This past semester two of our sisters were able to travel to England as part of their studies. Looking back now from the end of the academic year, we wish to give thanks to God for these opportunities.
Although January is not the best time of year of travel to Birmingham (UK) and then go up to Northumbria by train on pilgrimage, we had to take the travel dates as they came to us. M. Joy of Martyrs Kimble, SSVM made her first scheduled residency period at Maryvale Institute as she began her studies to earn a Pontifical Bachelor’s Degree in Philosophy. Maryvale offered us a wonderful introduction to the Catholic Church in England—its past and its present. Blessed John Henry Newman lived there in the first years following his conversion to Catholicism, and Blessed Dominic Barberi, the Italian Passionist who received him into the Church, is a local patron for the Diocese of Birmingham’s Year of Faith.
Next we went to Northumbria where the Little Sisters of the Poor graciously hosted us at their St. Joseph’s Home in Newcastle-upon-Tyne. This leg of the journey was a pilgrimage and academic adventure specially planned by Sr. Maria Theotókos Adams who is pursuing a Master’s Degree in Church History at the Catholic University of America in Washington, DC. We went in search of the relics of St. Bede the Venerable and St. Cuthbert as well as the archeological sites related to the conversion of the Anglo-Saxons and the flourishing of monasticism in seventh and eighth century. On a particularly snowy day, the two of us journeyed out to Jarrow, the site of Bede’s monastic community and home to a museum dedicated to the period called “Bede’s World.” The next day, we were able to pray before the relics of St. Cuthbert and St. Bede in Durham Cathedral. The resident archeologist also allowed us to visit the monks’ dormitory which is now a library and museum of Anglo-Saxon carved stone and 19th century replicas of the Ruthwell Cross and Bewcastle Cross (made before the effects of acid rain damaged the stone). We ended our time in Northumbria with a special visit to the chapel at Escomb, one of the earliest Saxon buildings still standing.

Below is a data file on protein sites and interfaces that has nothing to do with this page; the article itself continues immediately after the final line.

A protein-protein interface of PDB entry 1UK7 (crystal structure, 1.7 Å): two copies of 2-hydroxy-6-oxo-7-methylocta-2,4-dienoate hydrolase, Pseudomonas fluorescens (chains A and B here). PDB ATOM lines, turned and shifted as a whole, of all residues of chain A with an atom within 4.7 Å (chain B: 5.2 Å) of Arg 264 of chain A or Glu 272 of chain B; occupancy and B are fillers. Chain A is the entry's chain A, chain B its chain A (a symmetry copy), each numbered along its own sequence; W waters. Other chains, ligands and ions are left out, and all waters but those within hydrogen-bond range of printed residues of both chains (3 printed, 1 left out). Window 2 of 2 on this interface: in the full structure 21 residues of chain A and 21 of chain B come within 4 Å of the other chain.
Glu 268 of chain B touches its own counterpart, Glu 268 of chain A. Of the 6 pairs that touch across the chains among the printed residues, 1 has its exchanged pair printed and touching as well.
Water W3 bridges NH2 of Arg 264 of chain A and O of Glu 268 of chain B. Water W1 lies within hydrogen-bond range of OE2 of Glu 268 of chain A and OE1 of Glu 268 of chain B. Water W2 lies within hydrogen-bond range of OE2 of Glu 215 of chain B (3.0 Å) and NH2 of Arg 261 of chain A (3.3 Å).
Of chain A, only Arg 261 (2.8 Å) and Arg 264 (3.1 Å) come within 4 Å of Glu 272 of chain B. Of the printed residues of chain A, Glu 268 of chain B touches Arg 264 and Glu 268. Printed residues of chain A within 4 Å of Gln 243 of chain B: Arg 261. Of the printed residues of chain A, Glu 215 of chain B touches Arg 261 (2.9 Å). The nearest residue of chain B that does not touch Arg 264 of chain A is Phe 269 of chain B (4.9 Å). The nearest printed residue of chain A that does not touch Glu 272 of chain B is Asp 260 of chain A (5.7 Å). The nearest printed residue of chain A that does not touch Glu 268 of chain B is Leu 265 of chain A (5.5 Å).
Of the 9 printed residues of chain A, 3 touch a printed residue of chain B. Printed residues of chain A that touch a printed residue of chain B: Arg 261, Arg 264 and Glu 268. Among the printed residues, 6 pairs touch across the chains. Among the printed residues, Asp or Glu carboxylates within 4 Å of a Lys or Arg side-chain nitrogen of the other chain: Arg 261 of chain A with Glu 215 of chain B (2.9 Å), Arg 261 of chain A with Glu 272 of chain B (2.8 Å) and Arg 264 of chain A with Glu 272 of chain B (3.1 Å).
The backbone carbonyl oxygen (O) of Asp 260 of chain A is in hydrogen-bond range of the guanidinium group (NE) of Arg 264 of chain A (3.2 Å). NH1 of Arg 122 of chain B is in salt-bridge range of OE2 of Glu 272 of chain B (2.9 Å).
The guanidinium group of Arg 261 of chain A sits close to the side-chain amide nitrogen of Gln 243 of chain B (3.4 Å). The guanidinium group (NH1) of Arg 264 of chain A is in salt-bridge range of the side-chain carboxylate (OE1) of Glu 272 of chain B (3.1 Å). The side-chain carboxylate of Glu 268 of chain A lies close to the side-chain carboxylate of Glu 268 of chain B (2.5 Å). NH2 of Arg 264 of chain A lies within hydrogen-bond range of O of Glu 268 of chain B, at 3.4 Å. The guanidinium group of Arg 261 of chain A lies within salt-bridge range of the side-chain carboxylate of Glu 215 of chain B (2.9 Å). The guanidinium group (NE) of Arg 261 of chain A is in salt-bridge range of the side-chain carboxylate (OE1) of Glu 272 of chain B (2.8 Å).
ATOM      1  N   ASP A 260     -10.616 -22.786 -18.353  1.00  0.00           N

We ended with a one-day visit in London beginning at the Tower of London and prayer before the relics of St. Thomas More (1478-1535) and St. John Fisher (1460-1535), followed by a vigorous walking tour of the city including Westminster Abbey where we venerated the relics of St. Edward the Confessor (1003-1066) behind the high altar. We also made a “pop-in” to hear the choir at St. Martin-in-the-Fields, and a quick visit to see the Rosetta Stone and the Elgin Marbles from the Parthenon housed at the British Museum. A special moment was a visit to Tynburn Abbey, site of execution for so many English martyrs, and an invitation for tea with the Mother Superior. We ended with Mass at Westminster Cathedral where we also could pray before the relics of St. John Southworth, one of the latest of the English martyrs who died for the faith in 1654 at Tynburn. The next day we returned to Washington just in time for the 2013 March for Life!
Shortly after, M. Joy returned to her mission in Guyana, and Sr. Theotókos to her duties teaching and studying at the Juniorate. We ask for the prayers of the Patroness of England, Our Lady of Walsingham, for the Catholic Church in England for the fruits of our studies!
M. Joy of Martyrs and Sr. Theotókos